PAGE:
A North Bergen attorney who has represented political opponents of Mayor Nicholas Sacco complained at a town meeting last month that the agendas provided to the public before the meetings lack many details of what will be voted on.
Although attorney Mario Blanch claimed that North Bergen is not complying with the state’s Open Public Meetings Act, a statewide media lawyer said last week that the town is, in fact, complying with the law. But the town’s agendas are much less detailed than in some neighboring towns.
Also dubbed the “Sunshine” law, the Open Public Meetings Act requires town boards to give the public advanced notice of any of their meetings, so the public can attend. The act also requires that public bodies make available an agenda – to the extent that it is known – of the meeting at least 48 hours before it takes place. According to the law, “A 48-hour written notice must also be given for any regular, special, adjourned, or unscheduled meeting giving the time, date, location, and as complete an agenda as known at time of notice.”
“We’re working on putting these things on the website.” – Mayor Nicholas Sacco
“Our procedures are fully in accord with the Sunshine law,” said Herb Klitzner, town attorney, at the time. “Regularly scheduled meetings require no specific agenda.”
Thomas Cafferty, an attorney for the New Jersey Press Association, concurred when reached last week. He stated that regularly scheduled meetings do not require a specific agenda.
“If the meeting is [a] regularly scheduled meeting, there is no requirement,” said Cafferty.
Blanch represented the “Citizens for Change” mayor/commissioner ticket in their unsuccessful election bid against Sacco’s team in the municipal elections last May. He also represents the North Bergen Concerned Citizens Group, and represents former town employee Lydia Coleman, who filed a state ethics complaint against Sacco in December.
Also at last month’s meeting, frequent meeting attendee and former school board candidate Herb Shaw made a similar complaint about information given to the public. Shaw charged that the public had no knowledge of a certain ordinance before it was adopted.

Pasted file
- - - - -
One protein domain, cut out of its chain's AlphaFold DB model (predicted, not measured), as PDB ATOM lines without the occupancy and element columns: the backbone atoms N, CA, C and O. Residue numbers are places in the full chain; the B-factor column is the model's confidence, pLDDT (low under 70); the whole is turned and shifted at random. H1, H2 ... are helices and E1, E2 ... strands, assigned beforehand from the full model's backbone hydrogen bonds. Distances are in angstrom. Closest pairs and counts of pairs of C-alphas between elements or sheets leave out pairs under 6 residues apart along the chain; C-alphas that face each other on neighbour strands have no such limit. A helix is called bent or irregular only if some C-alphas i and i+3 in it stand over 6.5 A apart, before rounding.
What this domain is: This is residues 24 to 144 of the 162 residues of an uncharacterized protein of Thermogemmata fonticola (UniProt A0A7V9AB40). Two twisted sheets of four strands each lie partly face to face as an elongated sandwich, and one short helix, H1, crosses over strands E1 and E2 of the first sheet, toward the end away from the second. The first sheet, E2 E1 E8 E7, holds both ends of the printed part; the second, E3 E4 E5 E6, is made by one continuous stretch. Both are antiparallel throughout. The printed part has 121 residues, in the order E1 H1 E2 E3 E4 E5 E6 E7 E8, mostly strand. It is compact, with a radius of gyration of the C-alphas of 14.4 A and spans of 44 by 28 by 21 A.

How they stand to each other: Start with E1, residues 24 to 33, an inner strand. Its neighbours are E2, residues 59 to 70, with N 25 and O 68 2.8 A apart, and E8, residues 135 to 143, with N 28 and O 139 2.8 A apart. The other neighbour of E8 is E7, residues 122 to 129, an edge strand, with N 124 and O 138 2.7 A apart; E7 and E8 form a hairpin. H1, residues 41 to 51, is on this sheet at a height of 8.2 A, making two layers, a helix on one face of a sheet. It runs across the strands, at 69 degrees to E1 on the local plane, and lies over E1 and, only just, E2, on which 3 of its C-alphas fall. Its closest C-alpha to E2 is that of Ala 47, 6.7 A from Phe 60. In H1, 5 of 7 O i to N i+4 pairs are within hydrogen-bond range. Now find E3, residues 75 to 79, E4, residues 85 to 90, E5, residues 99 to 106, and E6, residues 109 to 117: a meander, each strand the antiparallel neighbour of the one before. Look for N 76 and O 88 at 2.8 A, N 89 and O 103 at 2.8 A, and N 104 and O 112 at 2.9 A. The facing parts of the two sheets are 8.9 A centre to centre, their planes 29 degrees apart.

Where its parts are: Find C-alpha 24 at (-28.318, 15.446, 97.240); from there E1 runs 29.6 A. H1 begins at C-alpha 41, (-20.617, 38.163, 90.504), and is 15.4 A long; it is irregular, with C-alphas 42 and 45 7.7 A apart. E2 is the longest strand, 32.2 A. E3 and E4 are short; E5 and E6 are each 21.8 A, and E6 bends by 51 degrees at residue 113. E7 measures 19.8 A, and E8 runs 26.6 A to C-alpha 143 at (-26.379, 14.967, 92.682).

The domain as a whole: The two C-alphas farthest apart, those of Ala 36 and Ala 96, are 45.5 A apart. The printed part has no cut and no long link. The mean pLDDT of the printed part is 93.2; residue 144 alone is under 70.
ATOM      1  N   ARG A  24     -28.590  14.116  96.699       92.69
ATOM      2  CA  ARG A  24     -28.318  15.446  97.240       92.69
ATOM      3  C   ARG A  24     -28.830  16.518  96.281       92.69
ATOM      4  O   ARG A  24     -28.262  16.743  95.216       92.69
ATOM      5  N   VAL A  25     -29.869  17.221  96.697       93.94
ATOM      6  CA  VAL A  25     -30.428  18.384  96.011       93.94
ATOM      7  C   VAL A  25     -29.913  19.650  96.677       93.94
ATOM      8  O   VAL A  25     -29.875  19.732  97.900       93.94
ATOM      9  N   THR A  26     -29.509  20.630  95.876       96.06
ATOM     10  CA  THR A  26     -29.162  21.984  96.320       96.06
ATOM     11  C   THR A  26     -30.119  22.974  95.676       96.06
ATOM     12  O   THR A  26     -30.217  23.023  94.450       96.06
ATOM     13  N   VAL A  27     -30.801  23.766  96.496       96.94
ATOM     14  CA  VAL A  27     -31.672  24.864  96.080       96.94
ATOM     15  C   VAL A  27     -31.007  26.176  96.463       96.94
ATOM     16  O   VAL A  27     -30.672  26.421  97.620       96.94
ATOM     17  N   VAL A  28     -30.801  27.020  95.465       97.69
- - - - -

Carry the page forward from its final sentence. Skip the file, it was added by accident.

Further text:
“It’s supposed to be an open public [record],” said Shaw at the meeting.
“We’re working on putting these things on the website,” Mayor Nicholas Sacco said in response. “It’s going to take a couple of months.”
North Bergen’s agenda, provided to the public before meetings, lists no specific ordinances, resolutions, or amounts that will be paid out. It includes only generic terms. For the Jan. 24 Board of Commissioners’ meeting, the agenda posted in advance was the following list, verbatim: “Disbursements, Payment of claims, Resolutions, Appointments, Reports, Ordinances, Introductions, Adoptions.” It was signed by the town clerk.
Other cities such as Hoboken and Jersey City list the specific ordinances and resolutions that the council expects to vote on, both on the city’s website and at meetings.
The township of Secaucus often lists the funds for each expected contract on the agenda given out at meetings.
Cafferty stated that only special meetings, or meetings for which there has been less than 48 hours notice, require more specific information to be made available to the public.
But Cafferty mentioned that recent legislation sponsored by State Sen. Loretta Weinberg would require governments to provide the public with more information about agenda items.
The bill, S-1451, if adopted, would also require agendas to include each individual item to be discussed or acted upon within 48 hours of each town meeting.
The Township of North Bergen’s recently revamped website, www.northbergen.org, typically posts times and dates for upcoming township meetings. However, other information for the meeting is not accessible on the website.
In neighboring Guttenberg – which uses the same web developer – a copy of the agenda, complete with ordinances and resolutions, is posted after each council meeting. The website does not typically provide agendas prior to meetings.
Weehawken has not recently posted upcoming agendas, ordinances, or any information about future town meetings.
Hoboken and Jersey City fall at the other end of the spectrum, providing upcoming resolutions, ordinances, and agendas for past and future town meetings, including both council and planning board hearings. Hoboken includes the past five years of detailed agendas on the website and even allows individuals to watch live council meetings over the internet.
Although providing municipal information over the internet may be a sign of the current times, it is not a requirement for towns to do so, Cafferty said.
After a meeting is held, the public does have the legal right to request the specifics of what was voted on, including ordinances, resolutions, and specific payments.
Weinberg’s legislation, if passed, will require public bodies – if they have a website – to provide electronic access to minutes, agendas, resolutions, and ordinances before each meeting.
Will file lawsuit
Blanch said Wednesday that he disagrees with Cafferty that the law does not require regularly scheduled meetings to provide more specific agendas.
“They [North Bergen] are taking a very narrow interpretation [of the statute],” said Blanch.
Blanch said he plans to file a lawsuit regarding the issue, possibly next week.
Stephen LaMarca may be reached at email@example.com.